Rihanna Calls For World Leaders To Fund Education In Third World Countries

Rihanna calls lack of educational opportunities for children around the world a 'massive problem' in an impassioned op-ed.

Following her trailblazing NYWF presentation and her recent Diamond Ball, Rihanna has penned an op-ed piece for The Guardian.

The piece, which was posted on Tuesday morning (Sept. 18), is titled “Growing Up in Barbados, School Was a Grind.

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In the op-ed, the “Diamonds” singer asks global communities to reprioritize its efforts on education in developing countries, noting that socioeconomic factors and natural disasters often impact standard practices of teaching.

“Education is a lifelong journey. We never know everything, but we constantly evolve as we learn more about our communities, this ever-changing world and ourselves,” Rihanna writes.

“I’m not ashamed to say I’m still learning. I’ve grown tremendously as an individual through my formal education as well as the global education I have received by travelling the world through music.”

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Calling the lack of access to education around the world a “massive problem,” Rihanna writes that rather than throw our hands up in surrender, we need to take on the challenge and work as hard as possible to rectify it.

“The lack of access to education for children around the world is a massive problem, but that does not mean we should throw up our hands in despair and surrender,” Rihanna writes.

“Instead, we need to take on as much of the challenge as we can manage to set an example and see the difference.”

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The Pop star, whose Clara Lionel Foundation has been focusing on the lack of educational access for the more than 263 million young people not in school around the world, described growing up in Barbados and not always loving school.

Rihanna addresses how her upbringing and experiences have shaped her views on education and encouraged her to fight towards achieving universal education for children.

“Growing up in Barbados, I did not always love school. It can feel like a grind, especially when you’d rather be singing, playing sports or doing pretty much anything other than homework,” she wrote.

“I realise now that I often took it for granted that I was even able to go to school. Education can be stolen from you in a second.”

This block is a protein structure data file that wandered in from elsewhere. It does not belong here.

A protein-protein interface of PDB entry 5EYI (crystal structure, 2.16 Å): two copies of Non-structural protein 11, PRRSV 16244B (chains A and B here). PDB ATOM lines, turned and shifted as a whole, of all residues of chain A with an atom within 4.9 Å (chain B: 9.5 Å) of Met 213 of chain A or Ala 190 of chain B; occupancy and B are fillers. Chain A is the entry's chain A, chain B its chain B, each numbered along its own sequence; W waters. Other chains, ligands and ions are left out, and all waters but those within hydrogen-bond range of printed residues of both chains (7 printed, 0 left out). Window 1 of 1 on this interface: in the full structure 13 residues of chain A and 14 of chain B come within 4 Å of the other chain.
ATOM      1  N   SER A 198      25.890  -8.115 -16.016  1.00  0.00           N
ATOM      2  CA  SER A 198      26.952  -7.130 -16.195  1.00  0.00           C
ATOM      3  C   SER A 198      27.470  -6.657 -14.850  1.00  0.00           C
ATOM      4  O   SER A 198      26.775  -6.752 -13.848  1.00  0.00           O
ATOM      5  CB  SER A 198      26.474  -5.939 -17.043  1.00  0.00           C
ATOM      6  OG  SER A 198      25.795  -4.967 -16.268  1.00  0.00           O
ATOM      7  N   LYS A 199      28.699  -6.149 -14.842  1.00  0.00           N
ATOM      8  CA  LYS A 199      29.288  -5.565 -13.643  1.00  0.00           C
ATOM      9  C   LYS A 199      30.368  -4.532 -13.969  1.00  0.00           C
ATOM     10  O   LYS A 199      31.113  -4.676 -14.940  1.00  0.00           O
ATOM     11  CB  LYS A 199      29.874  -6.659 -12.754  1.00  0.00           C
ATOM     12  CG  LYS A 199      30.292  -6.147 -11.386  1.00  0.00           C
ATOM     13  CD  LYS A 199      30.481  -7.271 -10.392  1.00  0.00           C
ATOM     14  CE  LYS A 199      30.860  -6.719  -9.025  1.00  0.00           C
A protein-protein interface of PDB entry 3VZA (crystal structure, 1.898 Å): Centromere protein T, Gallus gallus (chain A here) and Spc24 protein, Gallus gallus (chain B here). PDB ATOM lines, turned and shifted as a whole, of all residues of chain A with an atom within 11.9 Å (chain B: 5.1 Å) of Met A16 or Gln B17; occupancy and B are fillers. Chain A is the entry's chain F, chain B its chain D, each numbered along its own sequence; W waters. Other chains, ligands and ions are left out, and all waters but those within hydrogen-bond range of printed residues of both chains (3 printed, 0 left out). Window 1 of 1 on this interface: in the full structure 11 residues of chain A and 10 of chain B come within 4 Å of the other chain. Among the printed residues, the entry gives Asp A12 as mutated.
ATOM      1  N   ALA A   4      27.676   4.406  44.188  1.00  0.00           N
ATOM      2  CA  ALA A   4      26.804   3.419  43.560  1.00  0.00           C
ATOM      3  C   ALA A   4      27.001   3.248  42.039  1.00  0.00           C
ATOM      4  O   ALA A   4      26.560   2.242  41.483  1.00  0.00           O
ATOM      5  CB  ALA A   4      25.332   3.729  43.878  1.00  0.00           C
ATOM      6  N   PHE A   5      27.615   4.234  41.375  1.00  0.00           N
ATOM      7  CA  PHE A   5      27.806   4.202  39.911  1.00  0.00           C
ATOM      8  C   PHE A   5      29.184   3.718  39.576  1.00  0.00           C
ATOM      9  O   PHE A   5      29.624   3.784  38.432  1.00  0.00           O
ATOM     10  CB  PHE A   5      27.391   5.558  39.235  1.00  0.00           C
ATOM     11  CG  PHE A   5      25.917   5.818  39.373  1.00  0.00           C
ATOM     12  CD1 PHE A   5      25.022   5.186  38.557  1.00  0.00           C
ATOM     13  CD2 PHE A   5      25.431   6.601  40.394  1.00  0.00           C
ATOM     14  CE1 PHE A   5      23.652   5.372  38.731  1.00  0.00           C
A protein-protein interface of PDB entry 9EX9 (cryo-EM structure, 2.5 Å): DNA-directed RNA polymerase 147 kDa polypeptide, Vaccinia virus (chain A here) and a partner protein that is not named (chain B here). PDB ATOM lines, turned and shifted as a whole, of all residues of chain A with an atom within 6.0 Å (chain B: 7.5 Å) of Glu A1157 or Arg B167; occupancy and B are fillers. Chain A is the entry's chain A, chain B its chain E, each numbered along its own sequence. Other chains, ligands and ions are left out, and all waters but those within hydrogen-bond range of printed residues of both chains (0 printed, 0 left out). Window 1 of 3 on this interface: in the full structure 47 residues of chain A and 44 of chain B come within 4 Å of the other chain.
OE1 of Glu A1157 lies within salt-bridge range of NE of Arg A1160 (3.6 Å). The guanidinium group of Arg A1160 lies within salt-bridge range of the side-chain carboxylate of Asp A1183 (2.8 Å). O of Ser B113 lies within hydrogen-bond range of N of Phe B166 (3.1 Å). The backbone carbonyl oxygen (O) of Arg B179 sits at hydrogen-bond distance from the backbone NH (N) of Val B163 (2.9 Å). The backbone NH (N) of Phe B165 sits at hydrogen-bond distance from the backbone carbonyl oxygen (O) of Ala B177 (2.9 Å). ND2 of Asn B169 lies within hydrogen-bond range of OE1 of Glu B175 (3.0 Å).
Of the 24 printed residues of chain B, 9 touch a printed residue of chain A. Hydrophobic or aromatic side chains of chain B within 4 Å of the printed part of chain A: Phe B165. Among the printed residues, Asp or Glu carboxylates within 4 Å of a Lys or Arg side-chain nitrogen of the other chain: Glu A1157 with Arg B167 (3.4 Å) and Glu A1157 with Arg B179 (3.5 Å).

The musician and entrepreneur has been involved in various projects aimed at advocating for children’s education. She recently served as an ambassador for the Global Partnership for Education (GPE) which saw her traveling to Malawi, and also traveled to Senegal for the GPE’s finance conference.

“We are grateful for the generous contributions of those such as the EU and France, and countries that doubled their contributions such as Canada and Ireland,” she shared.

“I look forward to seeing additional contributions from countries I know can step up even more, such as Germany and Japan, and seeing those that didn’t contribute – the Netherlands, Finland and New Zealand add their support to help us reach our target.”

The Clara Lionel Foundation was founded to raise money for disadvantaged young people across the globe.

“As an ambassador for GPE, I’ve met a number of these world leaders and witnessed first-hand how difficult it can be to commit money to education. Investment in education can be more challenging to quantify compared to something like healthcare, which has a more tangible return on investment,” she wrote.

“But that doesn’t mean it’s less important.”

Citing statistics that claim that each additional year of primary schooling can boost a girl’s prospective income by up to 20 percent, Rihanna chronicles the 2017 trip she took to Malawi as her role as an ambassador for the Global Partnership for Education to witness the work the GPE does to help children in 87 countries gain access to educational opportunities.

“Every voice counts, and limited knowledge is no reason to stay silent,” she says.

“We all have a stake in this. Imagine a world where millions of children, previously left to fend for themselves, are given the chance to learn. When it comes to helping the world’s poorest children, as well as the communities and societies in which they live, I’m still learning – and I need others to join me on the journey and use their voices alongside mine.”

Head over to The Guardian for the full piece!

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